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2017-2018 Los Angeles County Budget: Moving Forward with Optimism in Uncertain Times

Los Angeles County today unveiled a proposed $30-billion balanced budget for Fiscal Year 2017-2018 that reflects the County’s continuing determination to serve its most vulnerable residents while improving the quality of life in communities across the region.

"This budget proposal is built for progress, even in the face of budget uncertainties at the state and federal levels," said Chief Executive Officer Sachi A. Hamai. "With investments in homeless services, child protection and healthcare, it is, at heart, about helping people."

In addition to targeting key priorities of the Board of Supervisors, Hamai said the recommended budget embraces the County's longstanding commitment to conservative fiscal practices, which consistently has led to strong credit ratings and allowed the County to avoid service cutbacks or layoffs even in the most difficult financial times. The CEO’s spending plan, which must be approved by the Board of Supervisors, calls for a $137 million increase over last year's budget.

Among the Board initiatives funded in the 2017-2018 recommended budget:

  • Homelessness and housing: Provides an estimated $355 million annually in voter-approved Measure H funding for homeless reduction and prevention services. Projected to help 45,000 families and individuals escape homelessness while preventing 30,000 others from becoming homeless in the measure's first five years.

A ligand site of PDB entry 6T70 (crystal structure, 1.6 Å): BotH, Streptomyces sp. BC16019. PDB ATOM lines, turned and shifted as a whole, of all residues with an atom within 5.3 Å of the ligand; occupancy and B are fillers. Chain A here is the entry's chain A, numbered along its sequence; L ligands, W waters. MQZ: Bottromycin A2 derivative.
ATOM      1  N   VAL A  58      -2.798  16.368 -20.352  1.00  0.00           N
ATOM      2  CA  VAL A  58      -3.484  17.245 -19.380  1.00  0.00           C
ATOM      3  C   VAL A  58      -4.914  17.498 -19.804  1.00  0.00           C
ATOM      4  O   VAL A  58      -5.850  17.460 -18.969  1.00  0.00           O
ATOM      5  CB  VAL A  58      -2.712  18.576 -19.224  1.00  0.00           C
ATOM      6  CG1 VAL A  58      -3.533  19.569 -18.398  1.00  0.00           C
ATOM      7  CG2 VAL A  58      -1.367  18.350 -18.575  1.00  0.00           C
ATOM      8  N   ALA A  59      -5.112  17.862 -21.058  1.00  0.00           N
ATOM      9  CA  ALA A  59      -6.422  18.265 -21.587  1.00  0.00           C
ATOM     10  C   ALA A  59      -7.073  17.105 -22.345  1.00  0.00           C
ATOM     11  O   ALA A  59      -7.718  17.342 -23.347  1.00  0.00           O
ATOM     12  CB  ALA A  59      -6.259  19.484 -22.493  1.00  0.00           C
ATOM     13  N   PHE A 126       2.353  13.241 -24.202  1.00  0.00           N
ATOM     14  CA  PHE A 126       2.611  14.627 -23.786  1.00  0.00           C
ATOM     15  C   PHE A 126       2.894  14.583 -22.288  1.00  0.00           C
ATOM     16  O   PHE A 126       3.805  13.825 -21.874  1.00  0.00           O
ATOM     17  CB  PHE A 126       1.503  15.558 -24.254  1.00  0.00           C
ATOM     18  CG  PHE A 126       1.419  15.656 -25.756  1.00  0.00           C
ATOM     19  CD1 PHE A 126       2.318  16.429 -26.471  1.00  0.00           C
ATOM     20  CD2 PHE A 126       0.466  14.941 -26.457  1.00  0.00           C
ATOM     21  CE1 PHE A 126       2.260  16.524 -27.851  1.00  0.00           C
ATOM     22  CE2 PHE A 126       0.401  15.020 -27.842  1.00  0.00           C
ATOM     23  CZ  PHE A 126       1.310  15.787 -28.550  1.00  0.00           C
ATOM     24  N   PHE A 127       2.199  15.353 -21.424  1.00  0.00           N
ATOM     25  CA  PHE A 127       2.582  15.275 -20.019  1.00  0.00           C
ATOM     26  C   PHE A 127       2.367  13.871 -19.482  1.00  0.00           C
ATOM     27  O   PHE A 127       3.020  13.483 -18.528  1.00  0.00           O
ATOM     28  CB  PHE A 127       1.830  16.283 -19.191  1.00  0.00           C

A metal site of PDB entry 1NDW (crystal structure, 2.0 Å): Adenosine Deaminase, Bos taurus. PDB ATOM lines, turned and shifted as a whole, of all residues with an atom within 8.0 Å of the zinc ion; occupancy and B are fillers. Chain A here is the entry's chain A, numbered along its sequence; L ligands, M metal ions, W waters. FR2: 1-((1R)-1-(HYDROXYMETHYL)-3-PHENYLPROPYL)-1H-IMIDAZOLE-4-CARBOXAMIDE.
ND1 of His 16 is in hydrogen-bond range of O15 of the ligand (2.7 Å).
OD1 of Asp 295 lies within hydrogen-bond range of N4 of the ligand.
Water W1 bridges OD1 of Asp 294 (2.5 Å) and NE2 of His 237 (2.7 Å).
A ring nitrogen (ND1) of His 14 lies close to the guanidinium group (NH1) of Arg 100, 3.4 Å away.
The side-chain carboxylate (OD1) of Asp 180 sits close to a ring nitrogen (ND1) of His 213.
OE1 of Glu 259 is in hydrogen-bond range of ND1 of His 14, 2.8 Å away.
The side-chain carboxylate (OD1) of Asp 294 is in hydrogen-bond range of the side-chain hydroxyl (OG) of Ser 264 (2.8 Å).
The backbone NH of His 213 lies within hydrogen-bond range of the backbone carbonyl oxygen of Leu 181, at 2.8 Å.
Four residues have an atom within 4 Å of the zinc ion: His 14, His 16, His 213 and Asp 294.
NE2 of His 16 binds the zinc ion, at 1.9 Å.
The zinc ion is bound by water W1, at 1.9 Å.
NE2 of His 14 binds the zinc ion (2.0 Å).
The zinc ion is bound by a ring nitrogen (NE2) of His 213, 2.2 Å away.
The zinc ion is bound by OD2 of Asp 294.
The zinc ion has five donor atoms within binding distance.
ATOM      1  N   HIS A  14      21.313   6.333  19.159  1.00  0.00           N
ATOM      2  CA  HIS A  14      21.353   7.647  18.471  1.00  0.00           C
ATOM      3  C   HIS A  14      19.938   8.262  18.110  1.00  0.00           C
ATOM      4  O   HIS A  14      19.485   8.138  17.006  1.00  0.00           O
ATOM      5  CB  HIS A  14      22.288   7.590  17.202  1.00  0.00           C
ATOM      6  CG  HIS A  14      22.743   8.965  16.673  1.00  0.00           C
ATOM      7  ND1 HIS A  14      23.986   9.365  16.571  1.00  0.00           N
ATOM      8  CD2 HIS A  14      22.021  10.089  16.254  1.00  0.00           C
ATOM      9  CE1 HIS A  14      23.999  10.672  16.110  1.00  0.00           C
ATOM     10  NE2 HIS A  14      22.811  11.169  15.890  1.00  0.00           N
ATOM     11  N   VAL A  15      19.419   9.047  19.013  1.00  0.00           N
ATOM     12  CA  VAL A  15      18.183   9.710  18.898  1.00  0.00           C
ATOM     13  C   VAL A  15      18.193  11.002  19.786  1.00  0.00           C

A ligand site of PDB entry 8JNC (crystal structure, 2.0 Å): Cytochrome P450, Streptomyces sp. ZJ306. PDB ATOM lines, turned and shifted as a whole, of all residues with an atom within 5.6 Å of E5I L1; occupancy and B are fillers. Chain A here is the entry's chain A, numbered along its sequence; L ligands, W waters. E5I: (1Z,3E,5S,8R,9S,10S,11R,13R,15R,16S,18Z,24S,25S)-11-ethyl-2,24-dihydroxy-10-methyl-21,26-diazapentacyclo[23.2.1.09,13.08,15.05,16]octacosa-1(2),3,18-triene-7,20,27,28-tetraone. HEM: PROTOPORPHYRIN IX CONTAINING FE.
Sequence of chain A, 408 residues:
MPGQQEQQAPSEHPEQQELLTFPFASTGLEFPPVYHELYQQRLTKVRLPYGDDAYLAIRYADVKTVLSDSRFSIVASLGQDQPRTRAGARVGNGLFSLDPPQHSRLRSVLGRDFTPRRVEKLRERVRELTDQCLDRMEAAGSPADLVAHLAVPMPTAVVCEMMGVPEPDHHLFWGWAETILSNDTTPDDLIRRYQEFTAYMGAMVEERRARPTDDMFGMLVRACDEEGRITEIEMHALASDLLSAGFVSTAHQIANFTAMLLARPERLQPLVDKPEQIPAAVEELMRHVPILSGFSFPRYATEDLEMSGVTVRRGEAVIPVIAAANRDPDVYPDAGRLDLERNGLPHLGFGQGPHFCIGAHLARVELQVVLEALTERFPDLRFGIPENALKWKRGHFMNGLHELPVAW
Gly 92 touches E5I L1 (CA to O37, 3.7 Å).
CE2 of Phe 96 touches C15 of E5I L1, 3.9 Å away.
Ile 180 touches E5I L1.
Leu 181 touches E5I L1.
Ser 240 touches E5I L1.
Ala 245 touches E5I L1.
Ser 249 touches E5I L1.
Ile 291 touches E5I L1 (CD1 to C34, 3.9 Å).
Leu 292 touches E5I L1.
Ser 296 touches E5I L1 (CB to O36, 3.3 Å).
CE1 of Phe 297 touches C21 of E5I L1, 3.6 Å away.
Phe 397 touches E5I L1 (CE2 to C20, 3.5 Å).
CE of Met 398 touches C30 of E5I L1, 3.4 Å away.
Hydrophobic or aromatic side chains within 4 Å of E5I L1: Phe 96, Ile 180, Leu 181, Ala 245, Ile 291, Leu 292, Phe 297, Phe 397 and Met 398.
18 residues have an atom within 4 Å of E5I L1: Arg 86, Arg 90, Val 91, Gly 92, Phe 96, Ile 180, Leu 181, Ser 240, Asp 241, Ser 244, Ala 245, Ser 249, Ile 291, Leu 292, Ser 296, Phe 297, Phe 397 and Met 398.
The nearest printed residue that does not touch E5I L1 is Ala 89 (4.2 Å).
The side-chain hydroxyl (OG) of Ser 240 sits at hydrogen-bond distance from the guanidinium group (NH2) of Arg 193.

• Children and families: Allocates $45.1 million, 220 new social workers, and 107 support staff to reduce Department of Children and Family Services caseloads and promote child protection. Also reflects more than $25 million for critical foster care system improvements and $7.2 million and 58 positions to improve mental health care in the child welfare system.

  • Justice reform: Adds $1.5 million and 10 positions for the Sheriff Civilian Oversight Commission and $4.2 million and 22 positions for Alternate Public Defender implementation of the Countywide Juvenile Indigent Defense program. Also provides $90 million for a wide array of jail diversion and re-entry programs.

  • Healthcare innovation: Reflects $90 million and 25 positions to launch Whole Person Care, a five-year initiative to provide comprehensive and coordinated services to the sickest, most vulnerable Medi-Cal beneficiaries in the County. Also provides $3.7 million and 19 positions for five new Mental Evaluation Teams and a triage call-desk, enhancing frontline collaboration between the Sheriff's Department and Department of Mental Health.

  • Infrastructure improvements: Provides $758.7 million for capital projects and refurbishments to expand, replace or refurbish capital assets and infrastructure encompassing a range of recreational, cultural, public safety, health and general governmental functions. Also reflects $109.1 to improve the environment through storm water, soil and groundwater projects.
The County’s budget was prepared at a time of financial uncertainties at the state and federal levels. For that reason, County departments have been directed to submit budget-reduction proposals. “Although it is our hope that budget reductions can be avoided,” Hamai said, “the County must—and will—be prepared to act, if necessary.”

The recommended budget is just the first step in a process that will stretch across the next several months and will include public hearings and budget deliberations by the Board of Supervisors. Adoption of the budget is expected in late June. For additional details, please visit